In the light of this blinding revelation one can understand the extraordinary importance that a permanent attitude of union with God has for every consecrated person. It is an attitude which enables the salesian 'to enjoy an experience of God's fatherhood'. He is always engaged in 'a simple heart-to-heart colloquy with the living Christ and with the Father to whom he feels close. He is attentive to the power of the Spirit and doing everything for God's love he becomes, like Don Bosco, a contemplative in action.' [53] He is contemplating not a God whom we might describe as generic and well-nigh shapeless, but a God with a well- defined physiognomy in a very concrete historical perspective. The salesian contemplates God not to escape from reality but to imbue reality with biblical depth. That is why in our solemn Act of Entrustment to Mary Help of Christians we proclaimed: the salesian adores God who is infinite Love and who created and redeemed the world; a God who is a Father historically 'rich in mercy'; who is the Son, made incarnate among us and our 'Redeemer'; who is the Spirit inserted into our human affairs and fortunes as the powerful 'sanctifier'; a God in fact truly immersed in all of man's. reality. The ceaseless practice of this contemplation and union will lead the salesian in his work and in his whole existence 'to celebrate the liturgy of life'. [54]
It is not a matter of unattainable ideals or slick slogans. The consecrating initiative of God ' as the Constitutions assure us 'gives us strength and lovingly guides us by his providence. [55] It is a fine and consoling thing to know that our apostolic consecration is sustained and made fruitful from its very beginning by the 'power' of the Holy Spirit; indeed the Lord grants us, as the Apostle says, 'to be strengthened with might through his Spirit in the inner man'. [56]
The pastoral charity of the salesian charism therefore implies something deeply original with a 'novelty of vision' and a 'novelty of consecration' fruitfully linked in an 'apostolic consecration' which bears with it the grace of unity.

Evidently the renewal of our daily contact and practice will require an urgent daily commitment to adoration and listening, eliminating that spiritual superficiality which corrodes our identity. The apostolic consecration prompts us to ensure the presence of the contemplative dimension in such a way that salesian activity appears always as a vital expression of inner depth; and to carry out our apostolic work in such a way that it transforms our religious life objectively into an uninterrupted liturgical offering.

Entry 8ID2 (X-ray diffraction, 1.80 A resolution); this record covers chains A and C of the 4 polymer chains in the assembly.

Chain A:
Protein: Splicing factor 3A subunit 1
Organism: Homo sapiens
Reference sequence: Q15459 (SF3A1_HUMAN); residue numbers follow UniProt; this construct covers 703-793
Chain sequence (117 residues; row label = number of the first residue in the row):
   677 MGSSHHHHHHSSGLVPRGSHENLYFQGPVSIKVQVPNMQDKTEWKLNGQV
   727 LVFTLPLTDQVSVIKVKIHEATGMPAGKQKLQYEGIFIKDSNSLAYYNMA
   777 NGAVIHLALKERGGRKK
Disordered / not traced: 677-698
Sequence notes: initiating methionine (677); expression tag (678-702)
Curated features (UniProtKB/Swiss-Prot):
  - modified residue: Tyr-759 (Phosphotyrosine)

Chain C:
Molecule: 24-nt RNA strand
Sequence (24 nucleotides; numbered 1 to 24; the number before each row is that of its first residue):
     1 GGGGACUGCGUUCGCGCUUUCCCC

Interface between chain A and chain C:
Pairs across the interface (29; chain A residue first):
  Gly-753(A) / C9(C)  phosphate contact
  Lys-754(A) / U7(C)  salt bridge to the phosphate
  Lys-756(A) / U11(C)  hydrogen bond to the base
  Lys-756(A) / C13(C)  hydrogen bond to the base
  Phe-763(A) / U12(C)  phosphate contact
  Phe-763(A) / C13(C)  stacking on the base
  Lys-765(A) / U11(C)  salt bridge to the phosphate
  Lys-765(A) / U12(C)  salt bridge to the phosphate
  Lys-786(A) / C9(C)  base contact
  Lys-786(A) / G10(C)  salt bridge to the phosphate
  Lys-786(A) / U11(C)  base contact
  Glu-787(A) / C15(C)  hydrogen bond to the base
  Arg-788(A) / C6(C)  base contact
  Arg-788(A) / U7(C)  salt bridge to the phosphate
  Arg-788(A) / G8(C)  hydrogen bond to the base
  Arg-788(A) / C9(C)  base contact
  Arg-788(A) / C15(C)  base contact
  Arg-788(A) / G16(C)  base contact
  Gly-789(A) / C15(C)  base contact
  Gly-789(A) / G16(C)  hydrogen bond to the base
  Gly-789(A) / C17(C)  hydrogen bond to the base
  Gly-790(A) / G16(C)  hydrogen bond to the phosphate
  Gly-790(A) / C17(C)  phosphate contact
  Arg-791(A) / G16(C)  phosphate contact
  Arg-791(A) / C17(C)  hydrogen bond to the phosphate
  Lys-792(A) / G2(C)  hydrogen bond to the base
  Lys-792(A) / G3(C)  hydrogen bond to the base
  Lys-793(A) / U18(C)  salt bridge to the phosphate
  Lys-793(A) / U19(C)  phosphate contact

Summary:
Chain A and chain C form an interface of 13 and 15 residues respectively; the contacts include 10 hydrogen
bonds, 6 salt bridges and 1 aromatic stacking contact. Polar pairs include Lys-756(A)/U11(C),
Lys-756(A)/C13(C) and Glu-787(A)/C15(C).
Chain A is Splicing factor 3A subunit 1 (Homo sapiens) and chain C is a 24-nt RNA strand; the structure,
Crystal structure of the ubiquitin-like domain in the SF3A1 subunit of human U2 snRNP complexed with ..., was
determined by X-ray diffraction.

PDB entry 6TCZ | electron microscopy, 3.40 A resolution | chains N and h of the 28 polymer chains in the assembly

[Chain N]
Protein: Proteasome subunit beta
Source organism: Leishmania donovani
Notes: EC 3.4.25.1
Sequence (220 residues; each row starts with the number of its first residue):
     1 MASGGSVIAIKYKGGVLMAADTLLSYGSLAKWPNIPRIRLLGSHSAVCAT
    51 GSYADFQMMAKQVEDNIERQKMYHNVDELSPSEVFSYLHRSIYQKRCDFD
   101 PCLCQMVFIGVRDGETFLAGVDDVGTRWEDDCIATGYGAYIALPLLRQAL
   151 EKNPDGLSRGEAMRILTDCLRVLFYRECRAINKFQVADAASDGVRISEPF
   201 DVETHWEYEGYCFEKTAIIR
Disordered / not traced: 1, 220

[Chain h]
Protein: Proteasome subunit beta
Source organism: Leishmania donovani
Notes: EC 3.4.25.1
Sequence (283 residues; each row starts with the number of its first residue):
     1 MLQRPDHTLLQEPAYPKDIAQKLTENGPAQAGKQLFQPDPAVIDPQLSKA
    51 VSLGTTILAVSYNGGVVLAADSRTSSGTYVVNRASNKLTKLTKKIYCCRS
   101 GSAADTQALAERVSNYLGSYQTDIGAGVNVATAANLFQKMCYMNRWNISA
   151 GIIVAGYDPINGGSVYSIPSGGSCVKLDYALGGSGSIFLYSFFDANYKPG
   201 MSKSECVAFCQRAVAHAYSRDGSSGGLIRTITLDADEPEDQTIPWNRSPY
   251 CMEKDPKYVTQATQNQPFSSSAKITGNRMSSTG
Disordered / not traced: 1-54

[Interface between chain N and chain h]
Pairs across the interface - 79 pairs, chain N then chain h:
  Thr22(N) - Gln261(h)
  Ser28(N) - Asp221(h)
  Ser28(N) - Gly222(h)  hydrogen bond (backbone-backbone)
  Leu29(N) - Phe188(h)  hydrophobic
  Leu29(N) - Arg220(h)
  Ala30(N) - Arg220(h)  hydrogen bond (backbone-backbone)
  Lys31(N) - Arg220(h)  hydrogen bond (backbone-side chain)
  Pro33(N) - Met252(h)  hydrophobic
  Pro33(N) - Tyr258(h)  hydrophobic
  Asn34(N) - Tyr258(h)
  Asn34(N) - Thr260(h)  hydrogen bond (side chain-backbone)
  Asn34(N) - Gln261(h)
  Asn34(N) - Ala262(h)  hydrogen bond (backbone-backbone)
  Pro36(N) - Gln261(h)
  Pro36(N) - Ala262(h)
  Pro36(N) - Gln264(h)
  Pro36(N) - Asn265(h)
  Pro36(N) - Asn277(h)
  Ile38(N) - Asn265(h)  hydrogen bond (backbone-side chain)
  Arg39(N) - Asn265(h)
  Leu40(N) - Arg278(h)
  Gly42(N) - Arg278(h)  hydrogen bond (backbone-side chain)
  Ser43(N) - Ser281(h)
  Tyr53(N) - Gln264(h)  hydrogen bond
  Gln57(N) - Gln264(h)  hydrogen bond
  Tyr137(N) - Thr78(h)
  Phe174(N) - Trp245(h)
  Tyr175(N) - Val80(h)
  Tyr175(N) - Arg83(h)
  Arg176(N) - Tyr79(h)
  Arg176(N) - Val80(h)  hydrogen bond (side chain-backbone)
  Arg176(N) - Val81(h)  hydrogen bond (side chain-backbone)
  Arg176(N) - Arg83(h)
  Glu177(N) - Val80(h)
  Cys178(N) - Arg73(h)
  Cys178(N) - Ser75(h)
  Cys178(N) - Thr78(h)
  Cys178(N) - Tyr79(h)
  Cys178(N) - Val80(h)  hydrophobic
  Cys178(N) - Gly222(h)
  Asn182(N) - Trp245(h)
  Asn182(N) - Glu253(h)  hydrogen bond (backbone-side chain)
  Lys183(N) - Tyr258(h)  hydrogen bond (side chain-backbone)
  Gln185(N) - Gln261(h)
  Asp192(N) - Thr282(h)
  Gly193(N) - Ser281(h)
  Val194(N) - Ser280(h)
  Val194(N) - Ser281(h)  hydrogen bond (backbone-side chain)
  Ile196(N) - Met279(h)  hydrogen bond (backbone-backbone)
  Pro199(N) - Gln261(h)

' The oratory criterion
In the 2nd Part three inspirational factors are deserving of emphasis: the oratory criterion, the necessary community aspect, and familiarity with Jesus Christ.

The first is found in condensed form in the new art. 40: 'Don Bosco's Oratory a permanent criterion'.

The original Oratory is considered an apostolic model for reference. It is a model which is not identified with a particular structure or institution, but which at the same time excludes nothing that the concrete situation might suggest. First and foremost it calls for a specific pastoral manner for assessing our various works, be they new or in need of renewal. This way of looking at things was characteristic of the heart of Don Bosco from the first appearance of this charism, and all through his existence.

At the center of this 'oratorian heart' there is the predilection for the young which gives meaning to our whole life. [57] It is a 'gift of God' which springs from a 'pastoral charity' realistically attentive to the urgent needs of society, so that we can meet them by means of our apostolate for the young and working classes.

The inspiration provided by such a criterion throws light on the ecclesial tasks in which Don Bosco wanted the Congregation to be engaged. [58] They are: the evangelization of the young, especially the poorer ones and young workers; [59] the care of vocations; [60] apostolic initiatives in working-class areas, [61] 'especially by means of social communication'; [62] and the missions. [63]
To acquire a faithful understanding of the extent of this criterion it is well to keep in mind some constitutional requirements at three different and complementary levels:
' the choice of those to whom our mission is directed by preference, the young who are poor, and at the same time those who show signs of a vocation;
' the spiritual and educative experience of the Preventive System;
' the ability to gather together numerous people to share responsibility for our mission, chosen from the laity and the young people themselves.